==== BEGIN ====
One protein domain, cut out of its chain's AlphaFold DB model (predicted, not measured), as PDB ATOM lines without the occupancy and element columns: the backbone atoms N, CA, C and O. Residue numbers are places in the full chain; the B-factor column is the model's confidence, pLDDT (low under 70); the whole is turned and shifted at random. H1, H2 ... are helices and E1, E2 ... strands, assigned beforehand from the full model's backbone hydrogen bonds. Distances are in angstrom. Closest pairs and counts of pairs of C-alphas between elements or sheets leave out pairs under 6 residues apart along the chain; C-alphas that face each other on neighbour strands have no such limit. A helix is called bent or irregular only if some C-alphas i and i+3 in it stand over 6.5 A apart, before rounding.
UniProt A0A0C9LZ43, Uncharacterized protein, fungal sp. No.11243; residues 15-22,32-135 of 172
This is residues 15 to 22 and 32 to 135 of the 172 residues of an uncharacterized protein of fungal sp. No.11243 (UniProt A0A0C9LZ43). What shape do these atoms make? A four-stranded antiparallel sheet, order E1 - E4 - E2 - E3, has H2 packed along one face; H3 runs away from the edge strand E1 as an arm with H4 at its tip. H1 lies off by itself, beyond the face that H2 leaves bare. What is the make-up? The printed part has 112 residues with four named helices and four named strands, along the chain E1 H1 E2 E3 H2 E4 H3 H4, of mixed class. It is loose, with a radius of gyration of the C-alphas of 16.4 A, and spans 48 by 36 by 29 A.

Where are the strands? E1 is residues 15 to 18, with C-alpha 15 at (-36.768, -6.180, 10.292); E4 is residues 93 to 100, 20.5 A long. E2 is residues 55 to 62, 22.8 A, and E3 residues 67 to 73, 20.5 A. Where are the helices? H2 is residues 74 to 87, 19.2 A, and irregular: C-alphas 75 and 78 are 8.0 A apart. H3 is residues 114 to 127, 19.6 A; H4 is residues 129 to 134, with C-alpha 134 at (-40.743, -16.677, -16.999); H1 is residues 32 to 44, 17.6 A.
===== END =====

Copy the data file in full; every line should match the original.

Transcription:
One protein domain, cut out of its chain's AlphaFold DB model (predicted, not measured), as PDB ATOM lines without the occupancy and element columns: the backbone atoms N, CA, C and O. Residue numbers are places in the full chain; the B-factor column is the model's confidence, pLDDT (low under 70); the whole is turned and shifted at random. H1, H2 ... are helices and E1, E2 ... strands, assigned beforehand from the full model's backbone hydrogen bonds. Distances are in angstrom. Closest pairs and counts of pairs of C-alphas between elements or sheets leave out pairs under 6 residues apart along the chain; C-alphas that face each other on neighbour strands have no such limit. A helix is called bent or irregular only if some C-alphas i and i+3 in it stand over 6.5 A apart, before rounding.
UniProt A0A0C9LZ43, Uncharacterized protein, fungal sp. No.11243; residues 15-22,32-135 of 172
This is residues 15 to 22 and 32 to 135 of the 172 residues of an uncharacterized protein of fungal sp. No.11243 (UniProt A0A0C9LZ43). What shape do these atoms make? A four-stranded antiparallel sheet, order E1 - E4 - E2 - E3, has H2 packed along one face; H3 runs away from the edge strand E1 as an arm with H4 at its tip. H1 lies off by itself, beyond the face that H2 leaves bare. What is the make-up? The printed part has 112 residues with four named helices and four named strands, along the chain E1 H1 E2 E3 H2 E4 H3 H4, of mixed class. It is loose, with a radius of gyration of the C-alphas of 16.4 A, and spans 48 by 36 by 29 A.

Where are the strands? E1 is residues 15 to 18, with C-alpha 15 at (-36.768, -6.180, 10.292); E4 is residues 93 to 100, 20.5 A long. E2 is residues 55 to 62, 22.8 A, and E3 residues 67 to 73, 20.5 A. Where are the helices? H2 is residues 74 to 87, 19.2 A, and irregular: C-alphas 75 and 78 are 8.0 A apart. H3 is residues 114 to 127, 19.6 A; H4 is residues 129 to 134, with C-alpha 134 at (-40.743, -16.677, -16.999); H1 is residues 32 to 44, 17.6 A.